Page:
Saturday, April 30, 2011

Public Service Announcements


Also spotted on our field trip: This rather faded message board on the edge of the town square near the police station, with some fairly faded posters exhorting citizens to behave safely and properly. My Chinese is still a bit sketchy, but I think I've progressed enough to give you a rough translation of some of the lessons to be learned.


"If you are planning to jump off of a tall building, make sure that you spin sideways or keep your tongue sticking out."


"Don't leave your television set unplugged, or else a cartoon dog will force you to do jumping jacks with your eyes closed."


"Always make sure you apply conditioner BEFORE leaving a burning building."


"If you and your friend work together diligently enough, you can make a school bus pop a wheelie."

Have a good weekend, everybody, and hey hey hey...

Let's be careful out there.

Glimpses from the China Cave

Swallow Cave, near Jianshui, Yunnan

One of the cool bits about China sometimes is that I can choose to live under the proverbial rock if I want to, as far as overhyped Western media events are concerned. For example, wasn't there some sort of wedding going on in England recently? I've posted about the tempest in a teacup effect before - how living in another country makes all of these so-called "major news stories" seem like so much nightclub smoke, and so many disco lasers bouncing off so many mirrors.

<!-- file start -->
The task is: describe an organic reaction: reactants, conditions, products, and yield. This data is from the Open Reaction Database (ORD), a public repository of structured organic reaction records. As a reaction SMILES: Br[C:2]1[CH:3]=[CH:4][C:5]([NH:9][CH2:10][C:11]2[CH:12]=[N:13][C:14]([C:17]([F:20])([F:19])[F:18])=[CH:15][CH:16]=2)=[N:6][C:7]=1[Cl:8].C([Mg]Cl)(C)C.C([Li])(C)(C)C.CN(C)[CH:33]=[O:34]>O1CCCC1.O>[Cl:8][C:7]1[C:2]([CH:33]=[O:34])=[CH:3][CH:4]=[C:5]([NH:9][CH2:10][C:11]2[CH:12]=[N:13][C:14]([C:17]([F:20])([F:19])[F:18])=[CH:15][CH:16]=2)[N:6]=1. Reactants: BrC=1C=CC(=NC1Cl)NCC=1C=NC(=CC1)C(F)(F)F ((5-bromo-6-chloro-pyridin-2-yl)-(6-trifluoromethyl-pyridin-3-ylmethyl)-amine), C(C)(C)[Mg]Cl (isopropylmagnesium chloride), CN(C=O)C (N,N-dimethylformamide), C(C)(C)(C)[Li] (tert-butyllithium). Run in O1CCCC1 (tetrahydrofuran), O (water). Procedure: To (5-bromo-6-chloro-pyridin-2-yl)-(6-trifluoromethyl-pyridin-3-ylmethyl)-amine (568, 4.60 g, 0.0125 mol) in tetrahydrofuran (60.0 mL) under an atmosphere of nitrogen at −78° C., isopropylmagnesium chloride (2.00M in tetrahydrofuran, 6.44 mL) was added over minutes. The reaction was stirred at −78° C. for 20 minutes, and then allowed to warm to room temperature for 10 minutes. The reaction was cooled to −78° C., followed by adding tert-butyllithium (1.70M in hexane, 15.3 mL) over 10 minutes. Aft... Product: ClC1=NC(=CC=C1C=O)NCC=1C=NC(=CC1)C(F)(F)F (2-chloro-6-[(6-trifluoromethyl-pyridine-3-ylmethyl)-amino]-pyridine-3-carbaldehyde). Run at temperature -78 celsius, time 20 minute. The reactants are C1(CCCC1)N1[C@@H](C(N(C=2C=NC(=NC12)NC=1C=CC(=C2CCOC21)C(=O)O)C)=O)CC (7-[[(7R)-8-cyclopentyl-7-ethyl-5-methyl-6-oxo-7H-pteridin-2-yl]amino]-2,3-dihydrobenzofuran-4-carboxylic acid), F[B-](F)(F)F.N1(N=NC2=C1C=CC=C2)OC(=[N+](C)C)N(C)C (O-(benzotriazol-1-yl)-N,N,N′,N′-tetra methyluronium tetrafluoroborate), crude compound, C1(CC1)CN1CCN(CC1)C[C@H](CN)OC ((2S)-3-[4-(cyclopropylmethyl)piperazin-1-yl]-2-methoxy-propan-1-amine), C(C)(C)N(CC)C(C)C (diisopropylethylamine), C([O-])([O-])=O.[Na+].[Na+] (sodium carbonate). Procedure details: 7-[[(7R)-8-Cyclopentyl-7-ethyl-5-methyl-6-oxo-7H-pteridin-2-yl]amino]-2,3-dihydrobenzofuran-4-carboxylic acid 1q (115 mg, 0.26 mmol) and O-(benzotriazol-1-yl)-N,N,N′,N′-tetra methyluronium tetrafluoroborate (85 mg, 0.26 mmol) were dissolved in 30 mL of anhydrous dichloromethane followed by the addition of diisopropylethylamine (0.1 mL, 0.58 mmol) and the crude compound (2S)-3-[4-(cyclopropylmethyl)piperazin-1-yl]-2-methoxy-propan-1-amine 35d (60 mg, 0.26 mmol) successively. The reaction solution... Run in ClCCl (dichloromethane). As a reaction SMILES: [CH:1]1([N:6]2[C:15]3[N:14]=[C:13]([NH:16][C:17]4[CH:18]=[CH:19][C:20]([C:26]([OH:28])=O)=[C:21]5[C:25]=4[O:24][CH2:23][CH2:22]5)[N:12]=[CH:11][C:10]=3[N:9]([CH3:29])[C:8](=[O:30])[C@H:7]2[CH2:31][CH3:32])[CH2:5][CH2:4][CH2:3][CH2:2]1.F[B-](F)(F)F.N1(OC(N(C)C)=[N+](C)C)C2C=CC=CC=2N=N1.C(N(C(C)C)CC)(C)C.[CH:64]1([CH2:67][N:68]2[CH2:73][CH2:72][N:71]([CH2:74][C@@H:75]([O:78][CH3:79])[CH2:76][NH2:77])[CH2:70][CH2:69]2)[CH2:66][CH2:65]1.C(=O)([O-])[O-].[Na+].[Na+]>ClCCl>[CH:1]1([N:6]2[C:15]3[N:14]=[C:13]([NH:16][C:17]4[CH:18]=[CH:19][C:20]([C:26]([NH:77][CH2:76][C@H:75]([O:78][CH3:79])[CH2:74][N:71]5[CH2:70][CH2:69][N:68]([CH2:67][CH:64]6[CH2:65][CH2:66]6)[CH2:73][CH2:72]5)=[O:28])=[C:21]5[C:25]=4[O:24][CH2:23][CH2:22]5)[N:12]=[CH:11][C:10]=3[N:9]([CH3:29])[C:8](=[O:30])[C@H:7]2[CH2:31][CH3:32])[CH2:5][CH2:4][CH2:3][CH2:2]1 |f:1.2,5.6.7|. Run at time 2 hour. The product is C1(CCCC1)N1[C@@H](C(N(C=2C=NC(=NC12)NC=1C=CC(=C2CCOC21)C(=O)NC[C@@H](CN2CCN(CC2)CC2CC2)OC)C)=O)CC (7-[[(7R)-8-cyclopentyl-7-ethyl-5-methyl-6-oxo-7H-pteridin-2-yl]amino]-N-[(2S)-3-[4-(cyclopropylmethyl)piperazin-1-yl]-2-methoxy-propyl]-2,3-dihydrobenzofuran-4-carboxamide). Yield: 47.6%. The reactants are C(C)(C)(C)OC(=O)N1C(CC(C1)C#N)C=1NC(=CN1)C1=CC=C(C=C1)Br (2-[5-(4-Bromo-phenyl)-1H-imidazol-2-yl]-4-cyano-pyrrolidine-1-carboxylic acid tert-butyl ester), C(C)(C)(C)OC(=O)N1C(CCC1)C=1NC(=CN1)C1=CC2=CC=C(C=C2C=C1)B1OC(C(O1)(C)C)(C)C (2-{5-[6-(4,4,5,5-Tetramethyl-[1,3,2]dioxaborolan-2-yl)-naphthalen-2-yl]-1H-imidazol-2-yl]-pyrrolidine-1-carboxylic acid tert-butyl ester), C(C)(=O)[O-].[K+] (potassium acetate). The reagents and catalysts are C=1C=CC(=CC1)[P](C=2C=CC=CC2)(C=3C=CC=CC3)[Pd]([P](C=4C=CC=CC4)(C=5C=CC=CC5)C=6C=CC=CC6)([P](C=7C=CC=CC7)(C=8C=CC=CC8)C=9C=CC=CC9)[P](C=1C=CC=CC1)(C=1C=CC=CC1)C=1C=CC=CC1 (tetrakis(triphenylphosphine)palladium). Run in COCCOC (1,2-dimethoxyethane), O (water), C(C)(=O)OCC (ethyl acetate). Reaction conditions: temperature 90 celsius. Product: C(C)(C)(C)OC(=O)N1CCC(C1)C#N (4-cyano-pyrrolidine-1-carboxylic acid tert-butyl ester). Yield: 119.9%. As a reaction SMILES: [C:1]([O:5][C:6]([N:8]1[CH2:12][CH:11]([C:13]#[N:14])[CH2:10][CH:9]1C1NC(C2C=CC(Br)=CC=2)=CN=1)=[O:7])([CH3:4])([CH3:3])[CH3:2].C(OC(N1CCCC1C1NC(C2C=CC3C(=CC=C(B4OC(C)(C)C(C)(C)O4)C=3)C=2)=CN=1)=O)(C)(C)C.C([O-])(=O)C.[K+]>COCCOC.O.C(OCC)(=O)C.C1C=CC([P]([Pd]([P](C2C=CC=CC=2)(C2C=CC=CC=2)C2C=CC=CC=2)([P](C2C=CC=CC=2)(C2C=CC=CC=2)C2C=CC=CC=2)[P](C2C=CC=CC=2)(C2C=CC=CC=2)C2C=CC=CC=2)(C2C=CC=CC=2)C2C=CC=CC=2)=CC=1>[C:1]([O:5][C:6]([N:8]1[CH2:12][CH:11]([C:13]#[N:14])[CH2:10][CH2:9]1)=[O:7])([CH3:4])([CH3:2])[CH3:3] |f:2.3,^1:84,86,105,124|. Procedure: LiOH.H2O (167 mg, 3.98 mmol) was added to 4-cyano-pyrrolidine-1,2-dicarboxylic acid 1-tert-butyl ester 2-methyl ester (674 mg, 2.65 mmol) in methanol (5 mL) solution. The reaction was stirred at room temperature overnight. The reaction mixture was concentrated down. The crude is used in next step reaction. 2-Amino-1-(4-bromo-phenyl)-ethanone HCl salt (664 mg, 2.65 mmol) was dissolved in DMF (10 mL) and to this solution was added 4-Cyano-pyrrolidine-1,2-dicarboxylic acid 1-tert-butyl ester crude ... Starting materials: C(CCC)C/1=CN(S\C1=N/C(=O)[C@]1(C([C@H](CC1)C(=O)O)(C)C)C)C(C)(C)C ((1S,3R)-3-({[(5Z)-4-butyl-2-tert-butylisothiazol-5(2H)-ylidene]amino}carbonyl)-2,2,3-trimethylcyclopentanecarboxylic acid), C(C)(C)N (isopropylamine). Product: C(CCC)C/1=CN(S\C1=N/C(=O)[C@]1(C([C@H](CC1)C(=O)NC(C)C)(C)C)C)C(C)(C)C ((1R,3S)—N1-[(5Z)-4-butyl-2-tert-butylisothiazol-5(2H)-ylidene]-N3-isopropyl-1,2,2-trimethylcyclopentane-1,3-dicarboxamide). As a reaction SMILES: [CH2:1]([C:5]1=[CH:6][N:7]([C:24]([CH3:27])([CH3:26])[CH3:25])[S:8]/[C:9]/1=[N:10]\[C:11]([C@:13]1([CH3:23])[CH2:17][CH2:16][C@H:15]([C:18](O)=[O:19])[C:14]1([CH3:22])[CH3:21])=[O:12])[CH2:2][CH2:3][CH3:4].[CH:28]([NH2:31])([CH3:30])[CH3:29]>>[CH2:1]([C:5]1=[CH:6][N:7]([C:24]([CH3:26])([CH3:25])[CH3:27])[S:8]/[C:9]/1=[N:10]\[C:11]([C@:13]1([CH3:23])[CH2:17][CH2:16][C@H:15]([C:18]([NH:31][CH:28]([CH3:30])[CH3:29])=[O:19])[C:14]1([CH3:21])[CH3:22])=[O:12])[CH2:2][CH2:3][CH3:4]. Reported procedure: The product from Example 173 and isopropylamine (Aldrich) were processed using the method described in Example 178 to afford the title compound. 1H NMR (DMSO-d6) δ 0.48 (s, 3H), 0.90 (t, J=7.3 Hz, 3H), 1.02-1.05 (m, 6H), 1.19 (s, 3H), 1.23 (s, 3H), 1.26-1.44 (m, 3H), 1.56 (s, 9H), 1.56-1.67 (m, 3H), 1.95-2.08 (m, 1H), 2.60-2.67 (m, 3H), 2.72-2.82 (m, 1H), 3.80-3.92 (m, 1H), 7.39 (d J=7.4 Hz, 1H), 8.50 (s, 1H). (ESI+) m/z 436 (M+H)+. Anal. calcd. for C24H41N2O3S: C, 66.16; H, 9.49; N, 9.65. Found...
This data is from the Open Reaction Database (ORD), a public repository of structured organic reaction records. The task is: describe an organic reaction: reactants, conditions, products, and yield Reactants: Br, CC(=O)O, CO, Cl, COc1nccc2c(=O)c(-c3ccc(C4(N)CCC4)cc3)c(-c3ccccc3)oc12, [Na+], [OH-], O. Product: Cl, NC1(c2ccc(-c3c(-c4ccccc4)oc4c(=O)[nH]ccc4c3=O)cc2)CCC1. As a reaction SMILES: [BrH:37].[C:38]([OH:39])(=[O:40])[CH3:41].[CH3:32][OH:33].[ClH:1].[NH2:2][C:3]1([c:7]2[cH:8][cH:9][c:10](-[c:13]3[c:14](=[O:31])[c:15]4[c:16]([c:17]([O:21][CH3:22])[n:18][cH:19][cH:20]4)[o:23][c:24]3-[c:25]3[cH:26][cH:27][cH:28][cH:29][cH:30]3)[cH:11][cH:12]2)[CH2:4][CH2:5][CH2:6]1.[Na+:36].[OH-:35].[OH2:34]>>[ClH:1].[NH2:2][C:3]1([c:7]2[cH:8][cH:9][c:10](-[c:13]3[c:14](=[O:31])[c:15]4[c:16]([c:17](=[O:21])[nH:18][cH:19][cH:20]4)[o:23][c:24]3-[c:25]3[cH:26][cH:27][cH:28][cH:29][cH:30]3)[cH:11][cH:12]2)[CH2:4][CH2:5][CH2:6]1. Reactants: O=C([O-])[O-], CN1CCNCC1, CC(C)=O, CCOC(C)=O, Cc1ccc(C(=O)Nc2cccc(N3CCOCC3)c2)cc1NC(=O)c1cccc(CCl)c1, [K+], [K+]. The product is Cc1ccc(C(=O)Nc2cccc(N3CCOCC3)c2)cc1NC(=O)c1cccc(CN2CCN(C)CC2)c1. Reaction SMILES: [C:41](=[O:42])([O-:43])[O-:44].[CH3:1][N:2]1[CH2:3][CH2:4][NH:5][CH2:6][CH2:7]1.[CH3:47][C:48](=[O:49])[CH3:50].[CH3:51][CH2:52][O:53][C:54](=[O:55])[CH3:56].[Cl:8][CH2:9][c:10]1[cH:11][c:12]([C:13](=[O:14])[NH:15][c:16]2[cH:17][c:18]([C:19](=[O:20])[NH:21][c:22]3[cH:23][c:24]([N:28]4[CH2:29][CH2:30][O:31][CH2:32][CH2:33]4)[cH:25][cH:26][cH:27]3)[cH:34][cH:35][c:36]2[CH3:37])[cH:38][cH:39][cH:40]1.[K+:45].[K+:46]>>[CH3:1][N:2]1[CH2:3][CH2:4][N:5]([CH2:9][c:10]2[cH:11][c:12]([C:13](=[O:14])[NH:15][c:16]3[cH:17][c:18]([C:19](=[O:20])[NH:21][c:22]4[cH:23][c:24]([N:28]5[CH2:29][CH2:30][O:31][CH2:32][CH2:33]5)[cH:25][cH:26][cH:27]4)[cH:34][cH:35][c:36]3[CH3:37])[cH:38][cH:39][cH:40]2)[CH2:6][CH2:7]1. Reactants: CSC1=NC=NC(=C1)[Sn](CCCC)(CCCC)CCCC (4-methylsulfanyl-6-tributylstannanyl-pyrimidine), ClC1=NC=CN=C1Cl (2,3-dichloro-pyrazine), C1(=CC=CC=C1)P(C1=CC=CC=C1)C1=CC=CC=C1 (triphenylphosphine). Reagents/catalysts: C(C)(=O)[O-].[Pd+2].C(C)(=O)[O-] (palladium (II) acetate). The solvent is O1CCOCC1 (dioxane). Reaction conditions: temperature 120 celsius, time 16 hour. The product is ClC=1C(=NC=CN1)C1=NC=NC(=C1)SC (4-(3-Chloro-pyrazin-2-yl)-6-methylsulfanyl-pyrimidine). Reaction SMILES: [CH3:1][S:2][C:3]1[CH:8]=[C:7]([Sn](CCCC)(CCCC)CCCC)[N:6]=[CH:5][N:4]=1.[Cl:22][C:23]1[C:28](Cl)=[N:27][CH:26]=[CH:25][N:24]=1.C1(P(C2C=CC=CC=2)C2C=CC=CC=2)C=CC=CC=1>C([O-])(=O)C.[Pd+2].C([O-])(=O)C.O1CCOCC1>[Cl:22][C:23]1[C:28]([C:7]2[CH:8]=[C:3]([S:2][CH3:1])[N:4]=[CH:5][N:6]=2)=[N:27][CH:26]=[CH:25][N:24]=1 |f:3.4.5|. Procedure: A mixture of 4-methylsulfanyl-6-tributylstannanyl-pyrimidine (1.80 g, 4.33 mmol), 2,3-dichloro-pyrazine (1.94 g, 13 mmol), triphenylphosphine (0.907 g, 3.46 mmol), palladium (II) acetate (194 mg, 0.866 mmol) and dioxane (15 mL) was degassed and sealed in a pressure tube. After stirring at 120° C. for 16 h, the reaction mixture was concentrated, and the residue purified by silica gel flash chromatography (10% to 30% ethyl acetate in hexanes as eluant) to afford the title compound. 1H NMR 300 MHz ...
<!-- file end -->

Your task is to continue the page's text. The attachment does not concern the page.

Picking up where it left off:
Another advantage is that, even if you haven't been swept away by the hype in the first place, you do get to sometimes read some pretty enlightening comments as the thing is winding down. An example from Scott Adams, writing about a recent bruhaha over a ... birth certificate? (Have I got that right? And is Donald Trump seriously a political contender?) Anyway, his point, albeit sarcastic, is that such media nonevents are actually good for our democracy. Read the article as well, but here are some good quotes to get you started...
It's healthy that we average citizens have some sort of topic in the political realm that will keep us engaged while also siphoning off some of our activist energy. It reminds us that we have a role in government. It reminds us that we have a constitution. It reminds us that we're in charge, sort of. And it gives the news media something to talk about on slow news days, which is important for keeping that vital institution in business.